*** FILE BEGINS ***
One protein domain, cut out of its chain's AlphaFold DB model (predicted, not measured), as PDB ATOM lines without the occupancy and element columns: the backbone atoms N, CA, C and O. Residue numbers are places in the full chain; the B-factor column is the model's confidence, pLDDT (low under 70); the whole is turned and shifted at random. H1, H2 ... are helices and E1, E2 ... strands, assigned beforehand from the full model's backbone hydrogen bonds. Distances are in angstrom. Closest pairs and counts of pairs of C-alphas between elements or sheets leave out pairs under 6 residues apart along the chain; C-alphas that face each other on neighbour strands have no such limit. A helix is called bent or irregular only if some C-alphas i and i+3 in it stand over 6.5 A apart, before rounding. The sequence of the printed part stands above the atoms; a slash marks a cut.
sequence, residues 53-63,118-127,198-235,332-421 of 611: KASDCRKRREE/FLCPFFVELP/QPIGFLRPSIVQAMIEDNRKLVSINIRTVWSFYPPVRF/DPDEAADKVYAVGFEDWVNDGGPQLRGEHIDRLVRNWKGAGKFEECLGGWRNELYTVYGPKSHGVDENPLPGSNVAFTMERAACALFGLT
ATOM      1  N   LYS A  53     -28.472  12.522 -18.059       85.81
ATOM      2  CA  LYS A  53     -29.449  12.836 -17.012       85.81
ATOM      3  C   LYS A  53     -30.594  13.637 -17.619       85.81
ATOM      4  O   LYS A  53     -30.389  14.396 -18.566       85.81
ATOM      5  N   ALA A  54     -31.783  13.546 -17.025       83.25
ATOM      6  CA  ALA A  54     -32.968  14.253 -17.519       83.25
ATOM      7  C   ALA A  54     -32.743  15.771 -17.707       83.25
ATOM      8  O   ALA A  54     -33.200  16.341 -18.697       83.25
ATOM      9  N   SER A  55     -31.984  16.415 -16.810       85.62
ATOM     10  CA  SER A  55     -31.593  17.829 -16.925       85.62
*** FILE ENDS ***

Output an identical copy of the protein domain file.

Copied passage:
One protein domain, cut out of its chain's AlphaFold DB model (predicted, not measured), as PDB ATOM lines without the occupancy and element columns: the backbone atoms N, CA, C and O. Residue numbers are places in the full chain; the B-factor column is the model's confidence, pLDDT (low under 70); the whole is turned and shifted at random. H1, H2 ... are helices and E1, E2 ... strands, assigned beforehand from the full model's backbone hydrogen bonds. Distances are in angstrom. Closest pairs and counts of pairs of C-alphas between elements or sheets leave out pairs under 6 residues apart along the chain; C-alphas that face each other on neighbour strands have no such limit. A helix is called bent or irregular only if some C-alphas i and i+3 in it stand over 6.5 A apart, before rounding. The sequence of the printed part stands above the atoms; a slash marks a cut.
sequence, residues 53-63,118-127,198-235,332-421 of 611: KASDCRKRREE/FLCPFFVELP/QPIGFLRPSIVQAMIEDNRKLVSINIRTVWSFYPPVRF/DPDEAADKVYAVGFEDWVNDGGPQLRGEHIDRLVRNWKGAGKFEECLGGWRNELYTVYGPKSHGVDENPLPGSNVAFTMERAACALFGLT
ATOM      1  N   LYS A  53     -28.472  12.522 -18.059       85.81
ATOM      2  CA  LYS A  53     -29.449  12.836 -17.012       85.81
ATOM      3  C   LYS A  53     -30.594  13.637 -17.619       85.81
ATOM      4  O   LYS A  53     -30.389  14.396 -18.566       85.81
ATOM      5  N   ALA A  54     -31.783  13.546 -17.025       83.25
ATOM      6  CA  ALA A  54     -32.968  14.253 -17.519       83.25
ATOM      7  C   ALA A  54     -32.743  15.771 -17.707       83.25
ATOM      8  O   ALA A  54     -33.200  16.341 -18.697       83.25
ATOM      9  N   SER A  55     -31.984  16.415 -16.810       85.62
ATOM     10  CA  SER A  55     -31.593  17.829 -16.925       85.62